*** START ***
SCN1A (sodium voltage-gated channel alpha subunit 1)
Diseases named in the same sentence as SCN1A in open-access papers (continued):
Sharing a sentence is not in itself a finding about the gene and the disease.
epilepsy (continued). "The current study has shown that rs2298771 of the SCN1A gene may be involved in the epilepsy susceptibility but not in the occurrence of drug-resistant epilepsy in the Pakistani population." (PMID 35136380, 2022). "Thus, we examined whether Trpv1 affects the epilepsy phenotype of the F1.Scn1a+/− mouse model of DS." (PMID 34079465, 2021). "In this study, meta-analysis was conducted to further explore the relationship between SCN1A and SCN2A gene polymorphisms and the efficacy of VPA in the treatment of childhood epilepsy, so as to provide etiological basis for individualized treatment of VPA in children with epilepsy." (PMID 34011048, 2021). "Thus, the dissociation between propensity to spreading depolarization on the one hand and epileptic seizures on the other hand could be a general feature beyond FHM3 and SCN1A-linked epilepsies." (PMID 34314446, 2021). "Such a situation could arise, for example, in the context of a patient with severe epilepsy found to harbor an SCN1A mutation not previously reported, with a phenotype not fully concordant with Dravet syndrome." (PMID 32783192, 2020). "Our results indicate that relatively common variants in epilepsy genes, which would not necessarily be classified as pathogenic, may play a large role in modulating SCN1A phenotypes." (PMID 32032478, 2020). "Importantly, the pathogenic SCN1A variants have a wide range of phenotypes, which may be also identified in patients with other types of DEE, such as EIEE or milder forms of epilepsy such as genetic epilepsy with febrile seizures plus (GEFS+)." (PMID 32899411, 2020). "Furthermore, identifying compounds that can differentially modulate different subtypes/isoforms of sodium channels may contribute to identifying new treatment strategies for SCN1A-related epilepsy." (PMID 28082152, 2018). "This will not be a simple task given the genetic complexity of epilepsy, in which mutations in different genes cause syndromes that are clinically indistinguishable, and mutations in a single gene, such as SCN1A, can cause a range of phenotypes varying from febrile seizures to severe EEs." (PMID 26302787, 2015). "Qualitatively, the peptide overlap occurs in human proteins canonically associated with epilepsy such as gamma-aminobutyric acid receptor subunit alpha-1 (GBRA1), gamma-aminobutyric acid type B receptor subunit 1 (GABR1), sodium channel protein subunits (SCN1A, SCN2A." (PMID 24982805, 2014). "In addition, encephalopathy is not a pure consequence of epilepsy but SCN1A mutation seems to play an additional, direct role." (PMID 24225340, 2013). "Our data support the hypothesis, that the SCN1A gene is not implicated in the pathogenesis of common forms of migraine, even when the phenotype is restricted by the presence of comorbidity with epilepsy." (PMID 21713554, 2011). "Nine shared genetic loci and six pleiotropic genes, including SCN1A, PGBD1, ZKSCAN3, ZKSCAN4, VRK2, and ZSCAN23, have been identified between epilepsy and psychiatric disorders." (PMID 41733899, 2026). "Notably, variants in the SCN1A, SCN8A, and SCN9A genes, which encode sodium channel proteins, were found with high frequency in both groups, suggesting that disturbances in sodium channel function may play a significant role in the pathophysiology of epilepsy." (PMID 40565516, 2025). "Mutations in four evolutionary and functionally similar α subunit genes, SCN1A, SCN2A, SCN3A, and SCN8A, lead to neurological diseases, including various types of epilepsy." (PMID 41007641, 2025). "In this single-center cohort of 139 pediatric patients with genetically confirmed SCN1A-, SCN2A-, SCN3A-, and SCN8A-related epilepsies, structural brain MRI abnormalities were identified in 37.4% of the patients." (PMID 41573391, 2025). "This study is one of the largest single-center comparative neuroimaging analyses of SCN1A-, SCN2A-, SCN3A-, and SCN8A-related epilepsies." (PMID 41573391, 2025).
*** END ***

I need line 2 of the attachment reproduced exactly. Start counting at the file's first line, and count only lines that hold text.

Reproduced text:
Diseases named in the same sentence as SCN1A in open-access papers (continued):